Alexander McQueen shines a light on Nora Attal

Nora Attal walked the runway for Alexander McQueen last year. (Getty Images)
Updated 26 January 2019

Alexander McQueen shines a light on Nora Attal

DUBAI: British-Moroccan model Nora Attal is one of seven rising stars to be chosen for Alexander McQueen’s latest campaign.
The spring/summer 2019 campaign was shot by British fashion and documentary photographer Jamie Hawkesworth, who has worked with the likes of J.W. Anderson, Loewe, Marni, Miu Miu and Tiffany & Co. in the past.

The black-and-white campaign features US model Binx Walton, China’s Chunjie Liu, Scottish model Jean Campbell, Jill Kortleve, British model Kesewa Aboah, Dutch beauty Lara Stone and Attal herself.
Designed by the label’s creative director Sarah Burton, the collection has a decidedly Western feel to it, with leather and lace, nipped waists, heavy belts and lace-up boots paired with intricate silver jewelry.

The campaign photographs feature the Neolithic monument of Avebury, in southwest England. One of the best-known prehistoric sites in Britain, it contains the largest megalithic stone circle ever discovered and is thought to predate Stonehenge.
Attal shared the photos on her Instagram account over the weekend, just days after she shared snaps of her turn on the catwalk for the likes of Christian Dior and Chanel at Paris Couture Week, which wrapped up on Jan. 24.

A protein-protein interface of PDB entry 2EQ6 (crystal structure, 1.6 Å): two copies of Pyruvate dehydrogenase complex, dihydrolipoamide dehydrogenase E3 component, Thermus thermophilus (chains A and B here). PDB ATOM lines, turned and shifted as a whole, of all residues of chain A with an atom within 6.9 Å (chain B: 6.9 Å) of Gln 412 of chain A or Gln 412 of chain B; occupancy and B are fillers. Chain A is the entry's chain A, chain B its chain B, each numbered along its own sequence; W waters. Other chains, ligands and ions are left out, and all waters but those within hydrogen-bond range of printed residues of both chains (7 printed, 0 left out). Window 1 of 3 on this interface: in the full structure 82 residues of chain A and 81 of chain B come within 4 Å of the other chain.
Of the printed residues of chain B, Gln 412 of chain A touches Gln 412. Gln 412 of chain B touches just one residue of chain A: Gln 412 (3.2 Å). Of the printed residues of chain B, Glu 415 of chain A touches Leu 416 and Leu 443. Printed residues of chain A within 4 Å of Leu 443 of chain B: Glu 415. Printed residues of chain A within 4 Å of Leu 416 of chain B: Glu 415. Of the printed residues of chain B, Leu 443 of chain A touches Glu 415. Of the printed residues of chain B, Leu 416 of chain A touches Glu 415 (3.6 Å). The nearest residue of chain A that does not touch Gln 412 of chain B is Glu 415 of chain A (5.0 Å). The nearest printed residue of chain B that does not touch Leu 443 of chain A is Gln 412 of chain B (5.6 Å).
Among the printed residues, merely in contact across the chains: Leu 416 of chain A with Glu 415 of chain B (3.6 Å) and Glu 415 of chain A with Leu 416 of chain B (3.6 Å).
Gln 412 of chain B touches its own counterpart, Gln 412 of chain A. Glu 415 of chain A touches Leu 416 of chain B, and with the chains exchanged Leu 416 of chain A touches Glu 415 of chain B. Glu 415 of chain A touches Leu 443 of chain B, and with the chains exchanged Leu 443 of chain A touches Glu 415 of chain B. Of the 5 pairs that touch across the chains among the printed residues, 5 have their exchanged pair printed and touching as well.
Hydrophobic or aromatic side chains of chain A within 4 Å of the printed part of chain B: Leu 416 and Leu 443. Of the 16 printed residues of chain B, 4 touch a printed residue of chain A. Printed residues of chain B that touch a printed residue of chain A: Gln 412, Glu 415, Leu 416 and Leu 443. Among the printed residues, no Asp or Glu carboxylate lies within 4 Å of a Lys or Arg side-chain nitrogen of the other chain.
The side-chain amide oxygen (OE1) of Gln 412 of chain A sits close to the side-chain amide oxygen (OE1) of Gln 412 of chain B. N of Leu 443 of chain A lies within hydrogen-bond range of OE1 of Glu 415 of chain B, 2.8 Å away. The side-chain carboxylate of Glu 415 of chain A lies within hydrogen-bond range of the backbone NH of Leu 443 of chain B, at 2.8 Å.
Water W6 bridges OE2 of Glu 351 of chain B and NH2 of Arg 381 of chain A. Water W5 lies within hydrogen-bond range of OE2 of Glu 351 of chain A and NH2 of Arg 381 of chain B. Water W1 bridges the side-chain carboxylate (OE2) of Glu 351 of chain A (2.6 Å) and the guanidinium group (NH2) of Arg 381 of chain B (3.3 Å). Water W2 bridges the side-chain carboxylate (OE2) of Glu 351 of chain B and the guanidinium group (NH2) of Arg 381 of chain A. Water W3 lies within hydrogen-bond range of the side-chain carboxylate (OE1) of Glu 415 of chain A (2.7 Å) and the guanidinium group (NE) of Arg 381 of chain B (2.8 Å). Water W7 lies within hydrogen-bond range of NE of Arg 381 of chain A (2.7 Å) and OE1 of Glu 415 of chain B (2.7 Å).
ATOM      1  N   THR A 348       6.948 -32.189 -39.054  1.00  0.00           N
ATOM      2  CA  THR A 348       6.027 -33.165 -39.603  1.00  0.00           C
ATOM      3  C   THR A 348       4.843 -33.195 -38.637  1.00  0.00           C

The year has gotten off to a busy start for Attal, who was similarly in demand in 2018, when she took to the catwalk for Elie Saab, Loewe and Dior during Paris Fashion Week in September and starred in Italian fashion label Versace’s summer advert campaign.
In May, luxury e-retailer Farfetch launched in the Middle East with a little help from the young model.
She starred in a photoshoot wearing pieces from collections on sale on the platform. The colorful photographs were accompanied by a snappy, chatty interview with the young model.
Readers got the chance to gain insight into her earliest fashion memories and learn some off-the-cuff facts about the star.
“Recently I’ve been obsessed with noughties trends. Everyone was so cool and effortless back then. Now I go out in a full Juicy Couture tracksuit with no shame,” she told Farfetch at the time.
“If I wasn’t a model, I’d probably be at university, studying to get into something like criminal investigations, profiling or law,” she added.


The MENA fashion designers dressing up social causes

Updated 24 August 2019

The MENA fashion designers dressing up social causes

  • How designers in the MENA region are making a different kind of fashion statement

CAIRO: Fashion is about far more than just trendy outfits. The growing demand for ethical clothing is one example of how designers are seeking to leave a legacy beyond the runway.

The ethical fashion movement is spreading to the Middle East and North Africa. Recent initiatives include Talahum by UAE-based designer Aiisha Ramadan, who created coats that transform into sleeping bags for disadvantaged and refugee communities living without proper shelter.